A Warriors Optimism
“Pessimism never won any battle.”
– Dwight D. Eisenhower
“Perpetual optimism is a force multiplier.”
First, an apology and confession: I never finished my traditional weekly rumination on martial arts living and values lat week because I felt too beaten down by the subject. Civility is what I wanted to talk as I read about and saw the pictures of the anger, hate and violence in Virginia last weekend.
I was even more deflated reading about Heather Heyer, killed in Charlottesville that weekend, who reminds me of slightly older version of my own daughter: a young woman with strong convictions on justice and equality and a desire to act on those values. I found myself wrestling with the desire to ask Autumn to maybe stay away from any protests or demonstrations, at least until things in this country aren’t so crazy. And that bummed me out even more. No parent should have to worry about their children getting hurt speaking out about their beliefs–especially in this country.
Then, of course, there were the Barcelona attacks and the reminder that there are people so consumed by hate that they are willing to commit any atrocity against any man, woman or child.
It’s easy to get overwhelmed by what we see going on in the world. It’s easy to feel anxious and helpless. But I’ve been reminded of a couple things that bring me great peace of mind and — yes– optimism.
The bad guys are in the minority. Look at any demonstration held by a hate group. Fr every person throwing a Nazi salute, or every person who shows up looking for violence and chaos, you will see dozens — even hundreds — of people who show up to champion peace, compassion and reason. And they do it in reasonable, compassionate and reasonable ways. Pictures of the hateful and violent will always get more air time on the news… but they take up far less space on this earth than the good guys.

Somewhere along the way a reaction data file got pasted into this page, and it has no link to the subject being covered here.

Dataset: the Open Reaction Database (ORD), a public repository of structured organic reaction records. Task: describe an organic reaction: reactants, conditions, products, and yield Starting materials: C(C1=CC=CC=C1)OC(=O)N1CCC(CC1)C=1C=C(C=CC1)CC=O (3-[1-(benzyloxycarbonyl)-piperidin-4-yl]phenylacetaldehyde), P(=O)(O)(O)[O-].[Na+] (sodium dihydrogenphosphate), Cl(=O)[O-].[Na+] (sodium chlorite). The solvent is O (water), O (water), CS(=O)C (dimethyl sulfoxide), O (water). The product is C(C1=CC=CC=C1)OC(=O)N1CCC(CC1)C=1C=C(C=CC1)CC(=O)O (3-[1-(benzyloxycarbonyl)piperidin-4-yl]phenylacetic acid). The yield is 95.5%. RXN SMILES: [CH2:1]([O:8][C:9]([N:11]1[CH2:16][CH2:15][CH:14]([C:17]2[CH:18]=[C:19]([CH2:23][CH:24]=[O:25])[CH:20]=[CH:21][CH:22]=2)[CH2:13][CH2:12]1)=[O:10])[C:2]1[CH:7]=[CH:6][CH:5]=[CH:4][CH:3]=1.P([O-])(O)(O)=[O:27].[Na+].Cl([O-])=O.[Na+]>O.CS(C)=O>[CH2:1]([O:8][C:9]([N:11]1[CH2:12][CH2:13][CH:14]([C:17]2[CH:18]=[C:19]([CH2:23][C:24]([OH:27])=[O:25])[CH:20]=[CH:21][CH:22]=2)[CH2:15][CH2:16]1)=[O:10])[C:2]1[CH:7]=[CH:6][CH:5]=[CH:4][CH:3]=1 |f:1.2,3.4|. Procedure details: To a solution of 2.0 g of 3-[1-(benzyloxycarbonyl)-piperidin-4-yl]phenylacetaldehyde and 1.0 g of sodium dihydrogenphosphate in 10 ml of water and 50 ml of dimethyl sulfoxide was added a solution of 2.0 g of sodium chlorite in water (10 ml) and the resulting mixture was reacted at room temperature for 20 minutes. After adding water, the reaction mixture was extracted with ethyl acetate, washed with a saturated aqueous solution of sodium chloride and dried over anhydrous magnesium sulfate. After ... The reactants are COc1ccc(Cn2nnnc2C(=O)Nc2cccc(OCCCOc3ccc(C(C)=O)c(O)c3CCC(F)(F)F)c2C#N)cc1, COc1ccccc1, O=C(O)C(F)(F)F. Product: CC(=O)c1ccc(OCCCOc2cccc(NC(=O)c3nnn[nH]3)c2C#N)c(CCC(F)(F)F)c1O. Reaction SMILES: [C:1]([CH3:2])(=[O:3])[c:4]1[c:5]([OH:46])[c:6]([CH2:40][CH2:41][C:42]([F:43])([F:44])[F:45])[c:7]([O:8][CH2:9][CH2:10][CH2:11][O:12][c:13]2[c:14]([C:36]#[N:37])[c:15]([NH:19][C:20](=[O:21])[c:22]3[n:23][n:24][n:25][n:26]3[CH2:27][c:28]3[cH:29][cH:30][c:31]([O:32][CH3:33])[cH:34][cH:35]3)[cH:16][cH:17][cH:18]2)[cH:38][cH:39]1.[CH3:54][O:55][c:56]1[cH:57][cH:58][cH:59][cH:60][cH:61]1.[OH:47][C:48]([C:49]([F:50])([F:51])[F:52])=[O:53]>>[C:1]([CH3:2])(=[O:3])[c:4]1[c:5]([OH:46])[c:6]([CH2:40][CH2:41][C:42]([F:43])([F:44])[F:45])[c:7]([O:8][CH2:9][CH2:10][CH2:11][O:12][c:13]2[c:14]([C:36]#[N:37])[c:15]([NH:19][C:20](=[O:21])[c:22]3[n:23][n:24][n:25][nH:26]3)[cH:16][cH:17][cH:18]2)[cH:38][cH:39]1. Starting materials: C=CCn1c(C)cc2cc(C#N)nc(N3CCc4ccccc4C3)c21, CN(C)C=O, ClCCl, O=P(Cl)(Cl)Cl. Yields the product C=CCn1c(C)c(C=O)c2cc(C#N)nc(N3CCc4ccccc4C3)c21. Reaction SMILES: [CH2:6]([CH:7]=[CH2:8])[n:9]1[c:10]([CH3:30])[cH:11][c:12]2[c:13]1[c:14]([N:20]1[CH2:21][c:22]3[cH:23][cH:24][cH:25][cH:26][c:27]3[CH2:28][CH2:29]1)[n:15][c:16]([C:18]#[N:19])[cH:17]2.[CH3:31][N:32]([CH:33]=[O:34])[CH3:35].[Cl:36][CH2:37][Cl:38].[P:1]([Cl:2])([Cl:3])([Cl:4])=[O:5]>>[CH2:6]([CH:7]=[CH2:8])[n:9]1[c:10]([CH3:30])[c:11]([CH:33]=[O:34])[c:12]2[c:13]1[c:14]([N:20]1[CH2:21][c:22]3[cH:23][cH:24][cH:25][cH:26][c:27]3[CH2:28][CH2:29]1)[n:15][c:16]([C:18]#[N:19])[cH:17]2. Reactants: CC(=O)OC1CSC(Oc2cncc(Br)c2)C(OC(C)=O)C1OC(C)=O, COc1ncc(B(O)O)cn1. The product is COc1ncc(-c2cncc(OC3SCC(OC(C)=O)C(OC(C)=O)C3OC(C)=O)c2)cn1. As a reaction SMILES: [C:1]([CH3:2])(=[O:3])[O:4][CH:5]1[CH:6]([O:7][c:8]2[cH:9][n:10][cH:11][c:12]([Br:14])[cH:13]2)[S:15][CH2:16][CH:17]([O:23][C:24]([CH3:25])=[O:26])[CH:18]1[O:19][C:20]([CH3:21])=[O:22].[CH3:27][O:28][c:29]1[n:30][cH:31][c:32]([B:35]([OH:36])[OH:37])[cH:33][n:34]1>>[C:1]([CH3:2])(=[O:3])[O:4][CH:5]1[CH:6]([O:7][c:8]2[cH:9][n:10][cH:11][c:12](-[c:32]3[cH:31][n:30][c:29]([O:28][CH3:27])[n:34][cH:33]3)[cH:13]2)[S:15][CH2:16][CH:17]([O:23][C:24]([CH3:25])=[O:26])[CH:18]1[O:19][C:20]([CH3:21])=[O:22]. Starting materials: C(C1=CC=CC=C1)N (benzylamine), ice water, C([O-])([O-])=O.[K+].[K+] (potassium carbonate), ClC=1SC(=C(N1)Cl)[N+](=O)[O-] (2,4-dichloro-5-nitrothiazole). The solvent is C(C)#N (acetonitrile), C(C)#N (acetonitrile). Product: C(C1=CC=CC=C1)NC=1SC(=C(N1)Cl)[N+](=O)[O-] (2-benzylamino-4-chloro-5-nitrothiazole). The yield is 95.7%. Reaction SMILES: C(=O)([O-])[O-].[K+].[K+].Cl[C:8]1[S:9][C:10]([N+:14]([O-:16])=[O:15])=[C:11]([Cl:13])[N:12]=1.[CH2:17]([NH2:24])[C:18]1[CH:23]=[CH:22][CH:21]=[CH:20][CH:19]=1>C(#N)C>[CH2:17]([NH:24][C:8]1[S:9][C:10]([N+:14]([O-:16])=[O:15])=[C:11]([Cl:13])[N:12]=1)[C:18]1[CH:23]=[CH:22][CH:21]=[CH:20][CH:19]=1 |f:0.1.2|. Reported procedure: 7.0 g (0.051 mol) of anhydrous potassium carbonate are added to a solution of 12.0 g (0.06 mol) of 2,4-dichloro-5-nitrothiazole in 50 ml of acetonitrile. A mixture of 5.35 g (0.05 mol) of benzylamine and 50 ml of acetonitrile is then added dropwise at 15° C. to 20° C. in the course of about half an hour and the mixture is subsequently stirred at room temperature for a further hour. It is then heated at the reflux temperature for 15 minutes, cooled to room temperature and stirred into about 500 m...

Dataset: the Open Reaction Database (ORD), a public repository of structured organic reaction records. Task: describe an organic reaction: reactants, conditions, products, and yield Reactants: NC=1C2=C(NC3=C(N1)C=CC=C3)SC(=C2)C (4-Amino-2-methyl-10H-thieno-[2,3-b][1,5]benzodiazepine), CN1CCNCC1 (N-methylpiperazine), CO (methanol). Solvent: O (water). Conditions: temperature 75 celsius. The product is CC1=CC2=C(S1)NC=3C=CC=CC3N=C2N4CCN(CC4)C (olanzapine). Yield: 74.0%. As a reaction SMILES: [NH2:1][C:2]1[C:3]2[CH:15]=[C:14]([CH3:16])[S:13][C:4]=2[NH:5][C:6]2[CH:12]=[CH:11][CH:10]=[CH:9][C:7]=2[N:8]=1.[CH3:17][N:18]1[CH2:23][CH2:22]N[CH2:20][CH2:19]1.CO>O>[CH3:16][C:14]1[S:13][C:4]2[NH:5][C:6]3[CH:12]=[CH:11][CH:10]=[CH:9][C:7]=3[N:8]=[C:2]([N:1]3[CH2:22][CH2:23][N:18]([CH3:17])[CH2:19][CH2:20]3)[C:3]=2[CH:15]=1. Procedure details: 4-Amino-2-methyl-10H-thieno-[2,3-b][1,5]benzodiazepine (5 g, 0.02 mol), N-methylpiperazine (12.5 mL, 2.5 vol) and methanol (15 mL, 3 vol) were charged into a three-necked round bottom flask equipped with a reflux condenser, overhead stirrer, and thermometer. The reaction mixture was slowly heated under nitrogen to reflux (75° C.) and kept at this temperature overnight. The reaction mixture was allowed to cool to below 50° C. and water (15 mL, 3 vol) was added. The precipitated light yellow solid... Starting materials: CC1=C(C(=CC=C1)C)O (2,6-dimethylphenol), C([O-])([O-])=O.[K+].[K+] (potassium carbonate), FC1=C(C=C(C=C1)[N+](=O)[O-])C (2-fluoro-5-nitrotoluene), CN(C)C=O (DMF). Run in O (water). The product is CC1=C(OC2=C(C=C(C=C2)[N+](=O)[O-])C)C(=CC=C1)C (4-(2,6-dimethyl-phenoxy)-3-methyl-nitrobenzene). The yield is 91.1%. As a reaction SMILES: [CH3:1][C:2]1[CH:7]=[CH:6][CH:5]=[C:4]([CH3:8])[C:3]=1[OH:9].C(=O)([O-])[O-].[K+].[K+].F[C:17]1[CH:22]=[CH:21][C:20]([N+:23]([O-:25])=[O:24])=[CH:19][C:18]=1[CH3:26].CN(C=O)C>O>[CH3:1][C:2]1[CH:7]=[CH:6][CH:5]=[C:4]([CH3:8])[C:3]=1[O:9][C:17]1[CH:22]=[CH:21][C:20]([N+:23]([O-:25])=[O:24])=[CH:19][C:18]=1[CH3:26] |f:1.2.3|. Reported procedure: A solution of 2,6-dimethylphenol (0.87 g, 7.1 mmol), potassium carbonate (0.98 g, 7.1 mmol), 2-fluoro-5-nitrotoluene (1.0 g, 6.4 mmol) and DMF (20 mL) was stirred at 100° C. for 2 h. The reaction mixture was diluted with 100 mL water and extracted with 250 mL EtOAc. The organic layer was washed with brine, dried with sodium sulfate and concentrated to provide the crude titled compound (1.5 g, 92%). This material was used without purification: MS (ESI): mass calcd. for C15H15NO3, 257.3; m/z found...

Don’t worry about the war–there are battles to be won every day. I don’t think it’s hyperbole to say that the best of human nature is constantly at war with the worst. This struggle between hate and fear on one side and love and hope on the other has always been going on, and — barring any huge evolutionary leap on our part — always will. It’s easy for an individual to feel powerless when faced with conflict on such a huge scale.
The fact is, every one of us has a hundred opportunities a day to strike a blow for good in our immediate community. Those opportunities come in every single interaction we have with the people around us: the opportunity to be friendly rather than aloof, to be patient rather than frustrated, to smile at someone rather than ignore them. To (as any of our young martial artists will tell you about the meaning of “respect”) treat others the way we want to be treated.
And there is perhaps the greatest reason for optimism: those young warriors who are learning and living these lessons in the Dojo and beyond. They are becoming strong and fearless. And most importantly, they are growing up kind and compassionate. They are developing themselves every day as warriors in the service of all that is best in us, and that is a reason to be very optimistic indeed.